“Republicans control the House, Senate, and the White House, yet they can’t reach a deal themselves, nor will they invite Democrats to the table for meaningful debate,” US Representative Seth Moulton said in a prepared statement. “This shutdown is the pure result of the fact that the people running the Congress are not interested in serving Americans.”

Across Boston, the shutdown left the doors locked at popular tourist attractions like the Charlestown Navy Yard Visitor Center, Bunker Hill Museum, and USS Cassin Young, which are a part of the Boston National Historical Park and are run by the National Park Service.

An agency spokesman in Boston couldn’t be reached Saturday. An e-mail sent to his account generated an automatic message, saying he’d been furloughed because of the federal government shutdown.

“I cannot check e-mail messages until the government reopens,” the message said.

Destinations within the national park but operated by nongovernmental groups remained open, including the Museum of African American History, the USS Constitution and its museum, and the Old State House.

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In Dorchester, the John F. Kennedy Presidential Library and Museum shut down, though employees of a separate foundation that supports the operation plan to work remotely, a spokeswoman said.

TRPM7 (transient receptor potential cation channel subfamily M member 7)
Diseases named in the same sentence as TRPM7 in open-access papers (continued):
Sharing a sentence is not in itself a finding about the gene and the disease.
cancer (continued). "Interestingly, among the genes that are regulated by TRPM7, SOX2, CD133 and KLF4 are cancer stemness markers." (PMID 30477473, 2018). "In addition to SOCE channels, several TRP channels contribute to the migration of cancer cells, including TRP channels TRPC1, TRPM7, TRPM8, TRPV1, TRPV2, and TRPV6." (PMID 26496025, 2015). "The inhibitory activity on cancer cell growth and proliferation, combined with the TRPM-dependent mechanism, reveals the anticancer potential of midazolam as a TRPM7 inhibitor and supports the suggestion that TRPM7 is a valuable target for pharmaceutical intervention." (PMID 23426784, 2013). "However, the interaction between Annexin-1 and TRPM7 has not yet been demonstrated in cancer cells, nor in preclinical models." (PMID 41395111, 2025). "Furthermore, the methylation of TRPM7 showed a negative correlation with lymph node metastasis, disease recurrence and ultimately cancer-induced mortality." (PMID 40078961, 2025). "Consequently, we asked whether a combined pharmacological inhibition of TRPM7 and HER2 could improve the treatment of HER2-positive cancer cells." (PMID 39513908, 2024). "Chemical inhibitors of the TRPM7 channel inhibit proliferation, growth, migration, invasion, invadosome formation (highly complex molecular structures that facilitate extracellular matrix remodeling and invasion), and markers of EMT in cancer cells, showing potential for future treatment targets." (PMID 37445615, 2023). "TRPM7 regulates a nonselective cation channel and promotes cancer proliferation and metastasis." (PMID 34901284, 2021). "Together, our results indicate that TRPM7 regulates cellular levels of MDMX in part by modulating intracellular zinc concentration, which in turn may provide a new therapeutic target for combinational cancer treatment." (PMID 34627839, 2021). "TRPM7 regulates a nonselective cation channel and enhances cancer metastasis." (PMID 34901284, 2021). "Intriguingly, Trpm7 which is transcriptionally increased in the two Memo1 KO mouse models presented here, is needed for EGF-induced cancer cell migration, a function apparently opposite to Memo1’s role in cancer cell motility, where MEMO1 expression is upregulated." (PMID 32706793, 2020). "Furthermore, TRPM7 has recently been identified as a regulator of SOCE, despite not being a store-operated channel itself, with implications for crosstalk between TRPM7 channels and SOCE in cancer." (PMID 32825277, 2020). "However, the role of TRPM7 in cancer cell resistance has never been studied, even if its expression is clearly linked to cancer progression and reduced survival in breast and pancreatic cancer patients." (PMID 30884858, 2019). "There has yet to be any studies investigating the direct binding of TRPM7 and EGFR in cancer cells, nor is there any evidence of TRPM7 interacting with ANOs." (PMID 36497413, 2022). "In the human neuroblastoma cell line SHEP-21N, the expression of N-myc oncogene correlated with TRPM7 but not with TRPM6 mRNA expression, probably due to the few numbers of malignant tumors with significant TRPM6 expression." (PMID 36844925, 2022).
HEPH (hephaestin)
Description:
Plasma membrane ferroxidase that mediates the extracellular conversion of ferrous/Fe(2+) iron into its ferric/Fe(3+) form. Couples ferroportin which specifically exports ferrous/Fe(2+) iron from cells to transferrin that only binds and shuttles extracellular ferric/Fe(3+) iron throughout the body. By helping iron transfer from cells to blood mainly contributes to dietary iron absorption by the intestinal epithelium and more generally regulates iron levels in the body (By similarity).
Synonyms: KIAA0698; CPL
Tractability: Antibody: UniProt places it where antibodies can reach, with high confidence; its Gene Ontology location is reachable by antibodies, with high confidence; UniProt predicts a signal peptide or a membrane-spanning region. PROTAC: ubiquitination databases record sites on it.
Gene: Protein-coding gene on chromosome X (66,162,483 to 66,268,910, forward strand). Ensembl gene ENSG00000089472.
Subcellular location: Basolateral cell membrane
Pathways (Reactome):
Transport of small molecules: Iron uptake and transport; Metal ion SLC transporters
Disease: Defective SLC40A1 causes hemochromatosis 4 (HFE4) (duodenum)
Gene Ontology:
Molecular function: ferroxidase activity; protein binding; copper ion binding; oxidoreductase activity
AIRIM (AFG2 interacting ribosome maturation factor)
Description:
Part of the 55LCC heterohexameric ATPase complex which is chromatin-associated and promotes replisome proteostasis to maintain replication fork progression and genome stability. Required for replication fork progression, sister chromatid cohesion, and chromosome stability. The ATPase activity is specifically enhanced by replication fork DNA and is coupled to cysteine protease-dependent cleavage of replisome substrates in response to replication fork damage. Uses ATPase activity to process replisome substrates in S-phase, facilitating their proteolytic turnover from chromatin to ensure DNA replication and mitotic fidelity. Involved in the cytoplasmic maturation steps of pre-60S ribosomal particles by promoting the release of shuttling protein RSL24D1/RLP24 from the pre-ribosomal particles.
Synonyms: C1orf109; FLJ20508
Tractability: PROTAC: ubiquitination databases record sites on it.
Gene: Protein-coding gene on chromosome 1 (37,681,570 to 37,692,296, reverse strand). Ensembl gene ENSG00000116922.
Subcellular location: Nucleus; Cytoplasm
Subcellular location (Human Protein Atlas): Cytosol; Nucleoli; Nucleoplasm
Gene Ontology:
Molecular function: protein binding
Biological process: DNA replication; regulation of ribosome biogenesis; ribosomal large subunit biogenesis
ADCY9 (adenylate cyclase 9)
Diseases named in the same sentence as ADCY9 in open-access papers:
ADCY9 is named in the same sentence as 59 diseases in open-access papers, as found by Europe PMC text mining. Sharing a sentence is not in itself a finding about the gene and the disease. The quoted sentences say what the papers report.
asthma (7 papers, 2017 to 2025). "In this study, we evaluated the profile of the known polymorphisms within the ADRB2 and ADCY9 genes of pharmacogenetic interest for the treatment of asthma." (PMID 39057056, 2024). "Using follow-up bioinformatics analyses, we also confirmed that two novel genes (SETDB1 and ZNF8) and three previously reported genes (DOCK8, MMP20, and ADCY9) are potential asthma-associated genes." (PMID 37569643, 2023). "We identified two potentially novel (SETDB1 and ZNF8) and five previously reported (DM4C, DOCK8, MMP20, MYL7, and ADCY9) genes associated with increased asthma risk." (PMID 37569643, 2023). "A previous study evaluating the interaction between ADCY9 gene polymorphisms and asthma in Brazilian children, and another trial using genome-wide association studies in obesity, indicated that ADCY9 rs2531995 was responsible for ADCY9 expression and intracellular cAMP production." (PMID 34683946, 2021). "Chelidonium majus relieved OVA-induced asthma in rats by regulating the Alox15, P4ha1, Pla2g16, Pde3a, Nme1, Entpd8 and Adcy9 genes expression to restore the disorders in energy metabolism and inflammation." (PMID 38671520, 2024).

The impact of the closure on some historic sites in Massachusetts run by the federal goverment was unclear.

Messages left for Minute Man National Historical Park in Concord and Lowell National Historical Park weren’t returned Saturday.

At the State House, an official said the immediate impact of the shutdown would be relatively limited, but if operations remain halted for several weeks there could be lapses in federal funds that pay for housing subsidies, refugee assistance, and unemployment benefits.

A spokesman for Governor Charlie Baker said the administration prepared for the shutdown.

“Governor Baker believes members of Congress owe it to the people they represent to put aside political differences and craft a bipartisan solution that funds the federal government,” said Brendan Moss, the spokesman.

While many government workers remain on the job, some are unsure about returning to the office Monday.

EPA Administrator Scott Pruitt sent an e-mail to employees Friday saying the agency has “sufficient resources to remain open for a limited amount of time“ during a closure, and he told staff to follow their normal work schedule.

The directive has raised questions, said Steven Calder, president of the union that represents about 600 EPA employees in Boston and Chelmsford.

“Can they actually pay us when they government is shut down?” he asked. “There are lots of questions.”

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Joshua Miller of the Globe staff contributed to this report. Laura Crimaldi can be reached at laura.crimaldi@globe.com. Follow her on Twitter @laura
crimaldi. Evan Allen can be reached at evan.allen@globe.
com. Follow her on Twitter @evanmallen.